The Weather Man drew my attention when I heard what the film was about, but a disappointment and slight depression came on me like a foul wind when I read that Nicolas Cage was in the title role. A pity, since this would the ideal role for William H. Macy, who has made a career of finding the core loneliness at the center of characters who have to maintain public faces. Cage is a neon sign that is never off, buzzing with some circuits burned out or blinking madly in both daylight and night. It's a predictable set of histrionics he has assembled inside that little bag of factory tricks he owns for the defeated purpose of catching a viewer by surprise. He is as formulaic in his performances as Tony Scott is in his excessive jump cuts and jitter-cam pacing; neither can trust an understated moment, or let character and story develop in ways other than frequent bursts of problem-child energy. You dread being around the man at the end of Halloween night. It's certainly a smart idea to explore the eternal vacuum that one imagines occupies the minds of the relentlessly cheery sorts of who impanel the local news shows, but there's that sinking feeling when Nicolas Cage is selected to play the principal character. It's not that Cage lacks the demonstrative ticks and shticks to animate the sort who has no passion or life force beyond their presence in front of the camera, it's just that we've seen them again with little variety or invention since Honeymoon in Vegas, Face/Off or The Rock. Let us add Leaving Las Vegas to the odious list; it cut close to the bone here, but the film valorized the lead character's slow and purposeful suicide by alcohol, and we were made to endure an implicit propaganda that it was somehow a noble act to leave life in this way. This ass-ended wallow in Hemingway machismo dealt with the subject with an expectedly heavy hand--it's one of those films where every scene is weighted in increasing measures so that the gravity of the hits you hard. Not hit you, so much as falls from on high like Monty Python's sixteen-ton weight, a accumulation of gross bathos and animal logic that lack for no nothing except grace or a light touch from director Mike Newell. Cage is allowed all the space he needs to wallow, writhe, stumble, slur and fuck up as his death rattle impends, one of the most overplayed death scenes I remember coming upon. It's curious as well that Cage nabbed an Oscar for Best Actor this year; routine actors going berserk in generally undistinguished films are no strangers to Hollywood's highest honor. Cage and fellow Oscar winner Denzel Washington (Training Day) share that bit of fallow distinction.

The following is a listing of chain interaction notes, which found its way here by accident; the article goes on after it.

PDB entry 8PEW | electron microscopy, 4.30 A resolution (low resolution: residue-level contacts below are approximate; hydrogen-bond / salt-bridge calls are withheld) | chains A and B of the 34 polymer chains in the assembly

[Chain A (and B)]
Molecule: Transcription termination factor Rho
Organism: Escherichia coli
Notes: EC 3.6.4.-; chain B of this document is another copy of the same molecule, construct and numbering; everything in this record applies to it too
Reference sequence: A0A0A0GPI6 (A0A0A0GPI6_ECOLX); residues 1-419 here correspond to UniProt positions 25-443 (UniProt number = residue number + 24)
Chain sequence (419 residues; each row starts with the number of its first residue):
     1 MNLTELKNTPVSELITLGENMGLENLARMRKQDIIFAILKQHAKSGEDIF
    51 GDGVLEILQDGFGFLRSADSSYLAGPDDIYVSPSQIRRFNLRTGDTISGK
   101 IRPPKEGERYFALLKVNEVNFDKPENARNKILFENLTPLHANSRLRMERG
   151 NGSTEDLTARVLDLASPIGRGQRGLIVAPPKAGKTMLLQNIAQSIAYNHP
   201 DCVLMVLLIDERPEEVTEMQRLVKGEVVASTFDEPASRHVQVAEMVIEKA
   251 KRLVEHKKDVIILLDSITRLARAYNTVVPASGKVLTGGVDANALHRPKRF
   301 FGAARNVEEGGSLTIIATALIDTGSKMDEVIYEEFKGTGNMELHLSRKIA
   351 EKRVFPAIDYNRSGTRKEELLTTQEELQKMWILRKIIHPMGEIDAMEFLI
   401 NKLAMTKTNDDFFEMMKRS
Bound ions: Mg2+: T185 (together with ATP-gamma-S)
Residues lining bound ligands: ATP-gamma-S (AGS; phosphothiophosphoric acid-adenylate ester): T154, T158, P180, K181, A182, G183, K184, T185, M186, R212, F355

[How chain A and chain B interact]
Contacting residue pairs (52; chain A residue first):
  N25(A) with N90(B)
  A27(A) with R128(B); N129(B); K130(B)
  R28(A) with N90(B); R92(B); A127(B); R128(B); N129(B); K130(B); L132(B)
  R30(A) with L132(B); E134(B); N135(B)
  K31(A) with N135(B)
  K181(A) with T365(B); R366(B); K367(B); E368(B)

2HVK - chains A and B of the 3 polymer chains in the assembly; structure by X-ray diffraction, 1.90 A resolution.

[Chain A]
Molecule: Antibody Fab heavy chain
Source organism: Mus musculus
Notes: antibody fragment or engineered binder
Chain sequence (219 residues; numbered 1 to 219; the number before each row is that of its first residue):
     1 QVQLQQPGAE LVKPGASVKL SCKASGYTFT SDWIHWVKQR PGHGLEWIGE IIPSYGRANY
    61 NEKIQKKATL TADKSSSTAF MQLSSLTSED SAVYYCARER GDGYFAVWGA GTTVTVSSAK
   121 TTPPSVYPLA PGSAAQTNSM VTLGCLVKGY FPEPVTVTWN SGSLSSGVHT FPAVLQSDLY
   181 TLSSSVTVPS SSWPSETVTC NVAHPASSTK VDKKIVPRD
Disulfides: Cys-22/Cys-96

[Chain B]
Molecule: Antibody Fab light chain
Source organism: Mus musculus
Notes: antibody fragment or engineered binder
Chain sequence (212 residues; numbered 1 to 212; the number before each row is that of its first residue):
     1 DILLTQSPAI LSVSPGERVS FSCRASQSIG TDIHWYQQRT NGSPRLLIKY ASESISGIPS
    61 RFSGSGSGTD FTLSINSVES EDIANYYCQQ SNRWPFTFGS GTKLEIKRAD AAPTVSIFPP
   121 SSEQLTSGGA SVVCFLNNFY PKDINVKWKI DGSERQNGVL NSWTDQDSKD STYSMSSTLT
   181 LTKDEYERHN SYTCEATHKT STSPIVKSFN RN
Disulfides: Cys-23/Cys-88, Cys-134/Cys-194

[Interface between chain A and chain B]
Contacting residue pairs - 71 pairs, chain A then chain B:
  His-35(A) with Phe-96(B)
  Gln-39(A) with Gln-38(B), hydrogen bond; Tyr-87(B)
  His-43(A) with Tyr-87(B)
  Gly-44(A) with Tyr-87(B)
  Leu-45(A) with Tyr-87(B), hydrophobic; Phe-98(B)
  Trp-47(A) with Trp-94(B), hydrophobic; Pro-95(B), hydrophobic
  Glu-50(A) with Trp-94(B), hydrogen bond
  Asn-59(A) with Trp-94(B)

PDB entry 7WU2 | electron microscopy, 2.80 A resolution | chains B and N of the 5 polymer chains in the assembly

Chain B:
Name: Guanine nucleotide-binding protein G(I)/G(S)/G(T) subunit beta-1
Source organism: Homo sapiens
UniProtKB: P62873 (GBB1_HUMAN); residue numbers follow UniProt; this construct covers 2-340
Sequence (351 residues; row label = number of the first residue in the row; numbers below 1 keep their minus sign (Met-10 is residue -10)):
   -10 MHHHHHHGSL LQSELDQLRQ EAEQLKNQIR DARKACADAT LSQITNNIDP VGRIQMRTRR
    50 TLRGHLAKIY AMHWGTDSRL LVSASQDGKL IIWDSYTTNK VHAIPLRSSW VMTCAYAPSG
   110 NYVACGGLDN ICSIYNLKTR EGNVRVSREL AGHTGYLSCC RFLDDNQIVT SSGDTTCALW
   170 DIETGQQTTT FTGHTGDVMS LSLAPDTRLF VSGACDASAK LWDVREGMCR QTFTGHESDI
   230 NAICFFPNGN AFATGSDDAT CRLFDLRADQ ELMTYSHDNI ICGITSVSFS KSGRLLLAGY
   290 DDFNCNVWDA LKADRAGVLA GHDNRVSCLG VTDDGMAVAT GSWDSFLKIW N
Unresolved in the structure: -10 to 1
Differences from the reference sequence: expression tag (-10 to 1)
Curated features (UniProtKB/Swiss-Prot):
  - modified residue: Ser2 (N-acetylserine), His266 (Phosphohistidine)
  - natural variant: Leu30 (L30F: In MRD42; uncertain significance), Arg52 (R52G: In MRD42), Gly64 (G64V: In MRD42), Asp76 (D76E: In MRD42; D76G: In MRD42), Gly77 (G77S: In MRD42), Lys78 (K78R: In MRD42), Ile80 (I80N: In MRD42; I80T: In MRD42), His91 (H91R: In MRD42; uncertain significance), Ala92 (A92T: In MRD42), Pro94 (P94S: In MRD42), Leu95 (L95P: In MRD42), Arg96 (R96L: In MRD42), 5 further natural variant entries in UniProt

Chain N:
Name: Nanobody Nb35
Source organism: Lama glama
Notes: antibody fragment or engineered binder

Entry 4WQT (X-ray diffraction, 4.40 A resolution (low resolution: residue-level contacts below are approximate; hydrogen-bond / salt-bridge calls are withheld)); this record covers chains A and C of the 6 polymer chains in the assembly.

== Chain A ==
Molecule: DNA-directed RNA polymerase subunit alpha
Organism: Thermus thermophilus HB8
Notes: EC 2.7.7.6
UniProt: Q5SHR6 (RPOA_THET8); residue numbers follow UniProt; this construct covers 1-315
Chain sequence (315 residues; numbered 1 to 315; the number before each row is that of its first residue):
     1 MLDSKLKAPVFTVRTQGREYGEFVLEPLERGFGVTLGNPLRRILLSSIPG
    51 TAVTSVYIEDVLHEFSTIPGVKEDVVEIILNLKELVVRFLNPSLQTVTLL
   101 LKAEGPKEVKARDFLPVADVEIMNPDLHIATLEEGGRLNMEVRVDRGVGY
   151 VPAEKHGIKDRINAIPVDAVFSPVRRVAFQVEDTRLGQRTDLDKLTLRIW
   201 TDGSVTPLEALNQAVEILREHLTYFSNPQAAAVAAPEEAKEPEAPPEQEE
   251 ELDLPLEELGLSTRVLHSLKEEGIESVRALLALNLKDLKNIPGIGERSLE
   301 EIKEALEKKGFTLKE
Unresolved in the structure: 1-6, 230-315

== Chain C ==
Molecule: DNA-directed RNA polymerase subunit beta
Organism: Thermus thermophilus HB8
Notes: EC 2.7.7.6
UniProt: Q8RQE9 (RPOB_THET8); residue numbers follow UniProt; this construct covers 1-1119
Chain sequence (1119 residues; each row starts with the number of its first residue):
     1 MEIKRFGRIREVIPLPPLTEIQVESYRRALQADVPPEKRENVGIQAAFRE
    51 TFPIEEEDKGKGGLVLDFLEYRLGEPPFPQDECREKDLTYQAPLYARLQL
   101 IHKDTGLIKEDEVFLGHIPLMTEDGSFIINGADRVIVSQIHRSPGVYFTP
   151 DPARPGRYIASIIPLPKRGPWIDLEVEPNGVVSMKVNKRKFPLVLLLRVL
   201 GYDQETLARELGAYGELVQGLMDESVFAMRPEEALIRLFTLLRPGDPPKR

Those likewise not convinced of Cage's greatness may insert their own examples of where this bogglingly blank method actor doesn't so much chew up the scenes he's in as much a takes a wrecking ball to them, mixing twitch, itch, tick, thousand-yard states, mumbling and inexplicable Elvis-isms in slight reshufflings, movie to movie, in a consistent display that an amassing of quirky mannerisms is the same as creating a character. In fairness, Cage has been in good motion pictures, specifically Raising Arizona and City of Angels, but these seem accidental or merely a case when directors knew what do with his alternating states of a catatonic slump and manic maneuvering. I recently paid good money to watch him in the political comedy Lord of War , due mainly to some artfully edited trailers but lo, instead of a black comedy along the lines of Catch 22 we're instead subjected to a two hour monologue from Cage’s drawling character, with no real point to make other than a conveniently easy irony aside. One or two lousy films from a good actor are forgivable and you hope for better work to come along soon, but Cage has been awful in bad films for so long that his name alone dampens that fleeting curiosity about the movie. For Weather Man, this ten dollars is staying in my wallet.